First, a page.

CHERISH (Climate, Heritage and Environments of Reefs, Islands and Headlands) is an exciting new European funded cross-border project with Geological Survey Ireland as the Irish partner.   


Using the latest geoscience technology and expertise, CHERISH partners will perform collaborative research in marine mapping, landscape modelling, excavation and environmental studies. They will work with coastal communities in Ireland and Wales to develop mutual understanding of climate risk to local heritage assets and reduce the impact of climate change on local economies.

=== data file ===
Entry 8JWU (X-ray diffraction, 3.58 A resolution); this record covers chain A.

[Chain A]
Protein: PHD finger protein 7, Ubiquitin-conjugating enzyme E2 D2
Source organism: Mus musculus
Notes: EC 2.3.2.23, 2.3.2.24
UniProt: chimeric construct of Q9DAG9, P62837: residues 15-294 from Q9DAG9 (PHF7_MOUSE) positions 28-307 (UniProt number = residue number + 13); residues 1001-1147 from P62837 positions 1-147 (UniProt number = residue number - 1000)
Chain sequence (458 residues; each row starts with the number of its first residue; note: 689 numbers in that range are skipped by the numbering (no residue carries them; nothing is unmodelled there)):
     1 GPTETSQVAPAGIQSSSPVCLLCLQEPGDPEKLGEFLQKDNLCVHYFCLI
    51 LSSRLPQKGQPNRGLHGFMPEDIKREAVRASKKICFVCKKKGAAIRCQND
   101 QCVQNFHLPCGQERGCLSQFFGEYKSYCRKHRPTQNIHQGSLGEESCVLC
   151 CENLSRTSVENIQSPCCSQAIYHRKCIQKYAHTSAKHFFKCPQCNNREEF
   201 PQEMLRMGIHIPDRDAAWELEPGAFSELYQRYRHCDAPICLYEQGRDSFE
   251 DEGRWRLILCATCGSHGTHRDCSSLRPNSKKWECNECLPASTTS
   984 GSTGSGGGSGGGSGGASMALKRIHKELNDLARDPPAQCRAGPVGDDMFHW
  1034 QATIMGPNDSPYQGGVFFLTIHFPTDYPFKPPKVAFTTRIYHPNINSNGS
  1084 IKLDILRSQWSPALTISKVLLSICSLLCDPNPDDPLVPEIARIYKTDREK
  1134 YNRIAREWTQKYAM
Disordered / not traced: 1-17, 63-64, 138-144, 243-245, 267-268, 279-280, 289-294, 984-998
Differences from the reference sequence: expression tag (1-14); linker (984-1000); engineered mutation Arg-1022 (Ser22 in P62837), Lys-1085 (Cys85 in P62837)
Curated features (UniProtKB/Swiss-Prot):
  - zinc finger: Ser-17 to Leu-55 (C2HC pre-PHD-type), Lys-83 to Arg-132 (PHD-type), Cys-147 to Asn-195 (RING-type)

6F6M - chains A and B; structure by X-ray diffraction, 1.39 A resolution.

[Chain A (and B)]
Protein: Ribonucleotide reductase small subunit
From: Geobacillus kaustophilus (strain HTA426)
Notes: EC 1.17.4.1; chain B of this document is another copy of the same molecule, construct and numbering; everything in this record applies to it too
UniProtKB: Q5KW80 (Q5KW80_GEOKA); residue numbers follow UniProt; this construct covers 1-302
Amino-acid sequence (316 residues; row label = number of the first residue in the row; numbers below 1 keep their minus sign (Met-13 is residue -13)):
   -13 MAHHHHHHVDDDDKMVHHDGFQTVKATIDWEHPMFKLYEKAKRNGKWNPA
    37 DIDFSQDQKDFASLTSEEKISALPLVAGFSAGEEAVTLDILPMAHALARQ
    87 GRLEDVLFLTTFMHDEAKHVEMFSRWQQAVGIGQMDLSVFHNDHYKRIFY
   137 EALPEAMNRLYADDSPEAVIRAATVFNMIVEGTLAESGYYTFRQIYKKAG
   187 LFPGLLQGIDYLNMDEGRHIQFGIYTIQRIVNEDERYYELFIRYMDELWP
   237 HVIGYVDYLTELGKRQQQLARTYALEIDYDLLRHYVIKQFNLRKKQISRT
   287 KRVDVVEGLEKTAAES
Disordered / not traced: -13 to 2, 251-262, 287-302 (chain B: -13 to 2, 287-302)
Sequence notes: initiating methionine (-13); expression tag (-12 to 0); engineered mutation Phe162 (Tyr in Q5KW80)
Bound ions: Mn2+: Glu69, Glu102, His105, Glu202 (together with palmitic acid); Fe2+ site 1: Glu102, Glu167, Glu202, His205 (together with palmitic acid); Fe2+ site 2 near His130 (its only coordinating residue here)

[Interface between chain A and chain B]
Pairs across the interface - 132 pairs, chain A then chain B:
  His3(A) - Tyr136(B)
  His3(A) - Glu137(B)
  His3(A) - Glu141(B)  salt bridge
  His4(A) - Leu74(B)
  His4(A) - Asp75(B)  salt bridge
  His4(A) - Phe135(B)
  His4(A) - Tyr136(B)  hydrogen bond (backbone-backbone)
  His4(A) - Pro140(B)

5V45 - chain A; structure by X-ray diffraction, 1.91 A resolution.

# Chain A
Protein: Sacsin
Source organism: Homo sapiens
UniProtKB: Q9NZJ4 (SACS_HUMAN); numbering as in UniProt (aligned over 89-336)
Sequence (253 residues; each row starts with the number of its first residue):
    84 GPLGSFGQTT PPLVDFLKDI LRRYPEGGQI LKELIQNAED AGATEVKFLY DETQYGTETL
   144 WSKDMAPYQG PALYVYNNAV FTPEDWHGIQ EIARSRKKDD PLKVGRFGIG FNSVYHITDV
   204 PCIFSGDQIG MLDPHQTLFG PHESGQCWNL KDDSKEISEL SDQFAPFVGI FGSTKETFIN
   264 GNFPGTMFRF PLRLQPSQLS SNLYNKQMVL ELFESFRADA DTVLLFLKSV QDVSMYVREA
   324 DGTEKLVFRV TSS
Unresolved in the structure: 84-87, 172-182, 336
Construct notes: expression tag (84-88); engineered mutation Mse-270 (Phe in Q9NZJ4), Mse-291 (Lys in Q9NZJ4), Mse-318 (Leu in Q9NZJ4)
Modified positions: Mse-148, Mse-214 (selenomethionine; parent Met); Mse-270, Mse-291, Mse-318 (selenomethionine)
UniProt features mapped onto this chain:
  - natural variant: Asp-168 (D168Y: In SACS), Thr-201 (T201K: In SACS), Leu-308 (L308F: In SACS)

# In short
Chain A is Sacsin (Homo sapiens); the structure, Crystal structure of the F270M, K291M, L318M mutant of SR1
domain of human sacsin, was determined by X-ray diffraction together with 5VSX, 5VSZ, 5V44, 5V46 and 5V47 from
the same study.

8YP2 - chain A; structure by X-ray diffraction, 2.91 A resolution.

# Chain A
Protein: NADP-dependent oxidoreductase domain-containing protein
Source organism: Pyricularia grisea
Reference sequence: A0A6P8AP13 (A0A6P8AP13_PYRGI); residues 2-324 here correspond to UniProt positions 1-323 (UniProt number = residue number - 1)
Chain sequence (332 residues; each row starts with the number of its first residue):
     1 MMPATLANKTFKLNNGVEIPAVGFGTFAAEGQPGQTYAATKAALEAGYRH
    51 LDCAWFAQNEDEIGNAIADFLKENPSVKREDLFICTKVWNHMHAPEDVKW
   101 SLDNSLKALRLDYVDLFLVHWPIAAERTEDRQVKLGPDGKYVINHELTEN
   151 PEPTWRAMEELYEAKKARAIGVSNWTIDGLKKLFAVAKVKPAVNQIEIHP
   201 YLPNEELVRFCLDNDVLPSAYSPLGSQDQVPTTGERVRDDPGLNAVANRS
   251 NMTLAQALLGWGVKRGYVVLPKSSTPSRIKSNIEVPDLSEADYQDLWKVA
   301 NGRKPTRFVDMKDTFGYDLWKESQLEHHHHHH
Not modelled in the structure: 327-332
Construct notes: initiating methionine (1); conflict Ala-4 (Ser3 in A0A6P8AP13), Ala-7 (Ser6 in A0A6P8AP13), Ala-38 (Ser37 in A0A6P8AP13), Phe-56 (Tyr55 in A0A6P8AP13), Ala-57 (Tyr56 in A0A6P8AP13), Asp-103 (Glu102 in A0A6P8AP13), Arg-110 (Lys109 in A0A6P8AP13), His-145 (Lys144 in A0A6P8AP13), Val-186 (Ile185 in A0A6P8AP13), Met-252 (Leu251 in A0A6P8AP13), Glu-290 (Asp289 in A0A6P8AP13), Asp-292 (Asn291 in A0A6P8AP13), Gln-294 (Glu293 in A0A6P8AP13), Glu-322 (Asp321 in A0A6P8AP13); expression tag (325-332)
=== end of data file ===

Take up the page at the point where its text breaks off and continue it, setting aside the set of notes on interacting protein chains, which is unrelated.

This project has an important social and economic mission, as well as a scientific one. The initiative encourages knowledge sharing between scientists and local communities to protect coastal tourism and heritage sites from climate change,” said Sean Kyne, Minister of State for Communications, Climate Action and Environment. “It is my aim that this project will serve as a stimulus for climate awareness, wellbeing and prosperity in the local communities it serves, as well as throughout coastal Ireland.”


The Irish component of the project will focus on five coastal communities around Ireland: Glascarrig Motte, Co. Wexford; Skellig Michael, Co. Kerry; Saltee Islands, Co. Wexford; Skerries Islands, Co. Dublin and Dalkey Island, Co. Dublin.

Minister Kyne officially launched the CHERISH project on 23rd March 2017.